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"Would you game civil disorder?" Topic


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10 Sep 2021 12:26 p.m. PST
by Editor in Chief Bill

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Personal logo Editor in Chief Bill The Editor of TMP Fezian10 Sep 2021 12:25 p.m. PST

Recently, there have been regular reports – with video – of clashes between rival groups of (ahem) protesters. These are often armed with 'legal' weapons: skateboards, frozen bottles of water, bear repellent cannisters, etc. There was even a guy in a mobility cart zipping around in one recent riot.

Would you ever game this type of combat?

* yes
* no
* only in sci-fi
* not modern, only historical
etc.

Personal logo David Manley Supporting Member of TMP10 Sep 2021 12:32 p.m. PST

I have already, several times

Joes Shop Supporting Member of TMP10 Sep 2021 1:05 p.m. PST

No

Stryderg10 Sep 2021 1:05 p.m. PST

Sure. It could make a good convention game. Give each player a different group with varied objectives, that may or may not mesh with the objectives of other players on the same side.

City police squad 1 = prevent anyone from crossing 2nd street.
City police squad 2 = prevent anyone from crossing 4th street. (oops, somebody got garbled orders)
Sheriff dept = escort a VIP to 1st street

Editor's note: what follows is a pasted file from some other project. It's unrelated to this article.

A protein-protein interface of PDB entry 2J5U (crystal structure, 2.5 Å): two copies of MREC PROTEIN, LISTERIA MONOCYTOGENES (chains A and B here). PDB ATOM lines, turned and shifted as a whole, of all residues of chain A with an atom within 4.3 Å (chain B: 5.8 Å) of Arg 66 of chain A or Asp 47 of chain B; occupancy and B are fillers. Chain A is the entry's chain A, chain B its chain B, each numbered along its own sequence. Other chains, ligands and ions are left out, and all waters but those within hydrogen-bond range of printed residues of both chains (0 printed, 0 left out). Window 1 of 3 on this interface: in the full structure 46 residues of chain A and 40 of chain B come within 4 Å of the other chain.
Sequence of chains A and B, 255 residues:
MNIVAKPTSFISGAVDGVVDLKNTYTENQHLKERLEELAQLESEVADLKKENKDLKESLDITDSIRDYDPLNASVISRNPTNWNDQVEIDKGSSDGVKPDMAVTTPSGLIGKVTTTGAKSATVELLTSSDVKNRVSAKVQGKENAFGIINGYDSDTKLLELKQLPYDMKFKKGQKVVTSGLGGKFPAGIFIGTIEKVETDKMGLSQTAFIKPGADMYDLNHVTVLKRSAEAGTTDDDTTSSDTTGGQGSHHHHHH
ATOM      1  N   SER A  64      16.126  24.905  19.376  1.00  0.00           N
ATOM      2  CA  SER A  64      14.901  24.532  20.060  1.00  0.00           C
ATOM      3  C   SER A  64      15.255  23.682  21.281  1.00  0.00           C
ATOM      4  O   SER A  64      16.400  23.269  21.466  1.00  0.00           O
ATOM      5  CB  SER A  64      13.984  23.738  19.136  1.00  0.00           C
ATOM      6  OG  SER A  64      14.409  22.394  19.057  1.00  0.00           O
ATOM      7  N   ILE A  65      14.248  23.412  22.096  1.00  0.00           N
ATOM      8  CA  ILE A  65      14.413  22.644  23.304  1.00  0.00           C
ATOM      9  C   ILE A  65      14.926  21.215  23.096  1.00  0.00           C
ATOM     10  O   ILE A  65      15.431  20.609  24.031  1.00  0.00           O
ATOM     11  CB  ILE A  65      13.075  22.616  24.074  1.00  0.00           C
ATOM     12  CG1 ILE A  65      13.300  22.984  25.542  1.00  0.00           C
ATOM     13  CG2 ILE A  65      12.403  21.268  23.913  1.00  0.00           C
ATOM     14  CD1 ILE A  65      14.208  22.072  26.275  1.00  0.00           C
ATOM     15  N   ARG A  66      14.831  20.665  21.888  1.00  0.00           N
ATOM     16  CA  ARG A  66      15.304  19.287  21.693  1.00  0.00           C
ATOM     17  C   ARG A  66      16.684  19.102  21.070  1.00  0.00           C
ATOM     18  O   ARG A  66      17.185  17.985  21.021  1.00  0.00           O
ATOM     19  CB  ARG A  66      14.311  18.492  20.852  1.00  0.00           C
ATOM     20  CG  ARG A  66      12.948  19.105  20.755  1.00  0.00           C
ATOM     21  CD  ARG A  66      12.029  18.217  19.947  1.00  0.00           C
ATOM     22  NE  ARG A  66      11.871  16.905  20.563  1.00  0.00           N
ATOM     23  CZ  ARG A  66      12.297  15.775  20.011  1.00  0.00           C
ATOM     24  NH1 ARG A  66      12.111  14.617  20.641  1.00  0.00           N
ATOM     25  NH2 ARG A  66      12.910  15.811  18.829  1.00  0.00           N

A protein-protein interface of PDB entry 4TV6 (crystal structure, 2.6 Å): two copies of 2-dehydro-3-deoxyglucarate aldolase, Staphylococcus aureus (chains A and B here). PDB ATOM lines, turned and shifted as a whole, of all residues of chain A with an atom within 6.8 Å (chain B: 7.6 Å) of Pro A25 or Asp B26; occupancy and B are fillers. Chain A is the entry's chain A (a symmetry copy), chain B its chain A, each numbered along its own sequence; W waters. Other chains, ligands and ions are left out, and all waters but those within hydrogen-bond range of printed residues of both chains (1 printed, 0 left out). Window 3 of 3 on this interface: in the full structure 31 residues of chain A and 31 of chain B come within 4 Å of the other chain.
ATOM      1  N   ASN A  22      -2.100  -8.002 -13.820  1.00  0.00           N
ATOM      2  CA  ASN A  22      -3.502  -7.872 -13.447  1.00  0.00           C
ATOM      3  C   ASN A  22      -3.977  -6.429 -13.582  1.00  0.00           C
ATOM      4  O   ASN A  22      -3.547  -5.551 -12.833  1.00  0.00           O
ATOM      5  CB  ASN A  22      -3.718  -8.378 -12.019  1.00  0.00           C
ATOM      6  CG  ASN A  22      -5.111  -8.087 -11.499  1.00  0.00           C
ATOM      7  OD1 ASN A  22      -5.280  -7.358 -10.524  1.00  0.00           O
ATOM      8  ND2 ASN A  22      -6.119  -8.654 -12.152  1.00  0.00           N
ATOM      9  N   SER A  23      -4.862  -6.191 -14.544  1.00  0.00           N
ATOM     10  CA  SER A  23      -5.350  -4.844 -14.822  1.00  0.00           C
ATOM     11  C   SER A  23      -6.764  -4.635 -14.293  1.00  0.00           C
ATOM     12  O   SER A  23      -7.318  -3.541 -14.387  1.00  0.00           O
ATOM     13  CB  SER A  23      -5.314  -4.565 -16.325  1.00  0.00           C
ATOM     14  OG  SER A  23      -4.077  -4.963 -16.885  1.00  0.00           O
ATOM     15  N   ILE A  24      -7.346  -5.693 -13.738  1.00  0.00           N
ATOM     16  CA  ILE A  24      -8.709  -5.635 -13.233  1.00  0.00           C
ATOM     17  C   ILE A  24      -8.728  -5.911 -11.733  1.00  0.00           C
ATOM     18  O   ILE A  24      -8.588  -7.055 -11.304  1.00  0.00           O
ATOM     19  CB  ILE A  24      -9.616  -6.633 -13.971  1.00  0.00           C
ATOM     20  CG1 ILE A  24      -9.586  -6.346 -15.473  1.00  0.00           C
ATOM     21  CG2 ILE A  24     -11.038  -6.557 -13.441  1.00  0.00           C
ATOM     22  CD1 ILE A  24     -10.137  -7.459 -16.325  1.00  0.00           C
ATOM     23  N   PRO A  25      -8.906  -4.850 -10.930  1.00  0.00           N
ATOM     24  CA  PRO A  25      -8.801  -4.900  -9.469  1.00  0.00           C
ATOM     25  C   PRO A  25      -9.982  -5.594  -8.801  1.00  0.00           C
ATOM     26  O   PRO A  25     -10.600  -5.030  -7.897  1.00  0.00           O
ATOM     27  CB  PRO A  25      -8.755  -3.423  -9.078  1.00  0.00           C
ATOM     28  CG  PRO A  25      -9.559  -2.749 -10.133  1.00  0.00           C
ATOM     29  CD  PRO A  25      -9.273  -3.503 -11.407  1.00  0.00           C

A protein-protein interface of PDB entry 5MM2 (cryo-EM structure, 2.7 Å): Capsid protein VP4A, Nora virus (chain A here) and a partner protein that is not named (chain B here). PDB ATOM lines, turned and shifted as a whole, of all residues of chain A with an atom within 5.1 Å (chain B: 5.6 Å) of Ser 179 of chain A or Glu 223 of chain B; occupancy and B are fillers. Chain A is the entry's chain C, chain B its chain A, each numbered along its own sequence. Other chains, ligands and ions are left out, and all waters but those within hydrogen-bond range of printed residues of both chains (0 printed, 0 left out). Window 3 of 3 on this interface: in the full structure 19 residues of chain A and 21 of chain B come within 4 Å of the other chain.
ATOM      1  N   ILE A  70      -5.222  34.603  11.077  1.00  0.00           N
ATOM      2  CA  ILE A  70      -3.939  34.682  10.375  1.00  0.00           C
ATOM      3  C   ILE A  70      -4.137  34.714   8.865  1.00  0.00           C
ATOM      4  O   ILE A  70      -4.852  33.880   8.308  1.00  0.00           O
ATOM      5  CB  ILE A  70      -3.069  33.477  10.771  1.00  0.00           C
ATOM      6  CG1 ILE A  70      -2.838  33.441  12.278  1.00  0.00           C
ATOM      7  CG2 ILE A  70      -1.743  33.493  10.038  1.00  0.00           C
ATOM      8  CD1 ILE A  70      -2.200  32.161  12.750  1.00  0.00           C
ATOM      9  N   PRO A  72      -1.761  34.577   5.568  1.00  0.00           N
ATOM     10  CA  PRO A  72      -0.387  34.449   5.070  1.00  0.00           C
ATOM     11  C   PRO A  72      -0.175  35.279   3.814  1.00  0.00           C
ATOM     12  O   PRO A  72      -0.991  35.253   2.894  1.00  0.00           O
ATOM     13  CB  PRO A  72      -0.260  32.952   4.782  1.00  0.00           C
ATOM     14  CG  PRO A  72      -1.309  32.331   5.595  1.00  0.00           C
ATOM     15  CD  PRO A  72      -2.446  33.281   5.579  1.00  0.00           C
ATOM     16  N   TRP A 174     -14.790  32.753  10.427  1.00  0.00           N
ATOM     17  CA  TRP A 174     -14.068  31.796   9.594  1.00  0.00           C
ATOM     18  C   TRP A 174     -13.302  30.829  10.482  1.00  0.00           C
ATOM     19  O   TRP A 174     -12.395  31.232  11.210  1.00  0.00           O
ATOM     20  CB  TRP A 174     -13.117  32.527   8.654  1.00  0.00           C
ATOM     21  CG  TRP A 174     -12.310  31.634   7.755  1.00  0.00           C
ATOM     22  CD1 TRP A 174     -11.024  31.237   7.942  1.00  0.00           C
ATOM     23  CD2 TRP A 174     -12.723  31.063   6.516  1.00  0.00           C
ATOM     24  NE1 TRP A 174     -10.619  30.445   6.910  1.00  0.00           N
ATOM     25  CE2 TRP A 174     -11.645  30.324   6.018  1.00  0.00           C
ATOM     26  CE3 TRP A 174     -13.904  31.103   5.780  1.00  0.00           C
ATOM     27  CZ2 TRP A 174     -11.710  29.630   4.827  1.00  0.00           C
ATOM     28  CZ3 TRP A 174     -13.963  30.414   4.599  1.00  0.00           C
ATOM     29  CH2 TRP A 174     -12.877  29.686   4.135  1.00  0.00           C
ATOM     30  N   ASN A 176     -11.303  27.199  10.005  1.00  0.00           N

Protestors for Peace, Protestors for Violence, Protestors for Justice, etc = occupy different buildings
Rioters for Peace, Rioters for Violence, Rioters for Justice, etc = damage different buildings (yeah, the same buildings the protestors are interested in)
Business owners, reporters, civilians (folks trying to get home from work, etc), criminal gangs, etc can all get in on the fun.

Personal logo Grelber Supporting Member of TMP10 Sep 2021 1:09 p.m. PST

No, I'm pretty happy with my Vikings, colonials, and Greeks.

"not modern, only historical, etc." Does that mean gaming the Nika Riots at the Hippodrome in Constantinople back in 532 AD? If so, I might participate if somebody else provided the figures and scenery.

Grelber

MajorB10 Sep 2021 1:10 p.m. PST

I have already done so as well

79thPA Supporting Member of TMP10 Sep 2021 1:16 p.m. PST

Yes.

DyeHard10 Sep 2021 1:18 p.m. PST

Yes, but not contemporary,
only historical, fantasy, or Sci/fi

huron72510 Sep 2021 1:19 p.m. PST

Yes. I have Spectre SAS miniatures painted up as old men wearing red hats synonymous with the last party heavily armed neighborhood protectors. Got my eyes out for protesters miniatures that could represent the wokies to fight against.

huron72510 Sep 2021 1:20 p.m. PST

+1 Stryderg. Sounds like a great game.

Personal logo Stosstruppen Supporting Member of TMP10 Sep 2021 1:27 p.m. PST

Would surely do 20's Germany, or VBCW. Rioting not really interested in that.

Eumelus Supporting Member of TMP10 Sep 2021 1:30 p.m. PST

Grelber, I say the Greens are superior to the Blues and I'll bash anyone who says otherwise!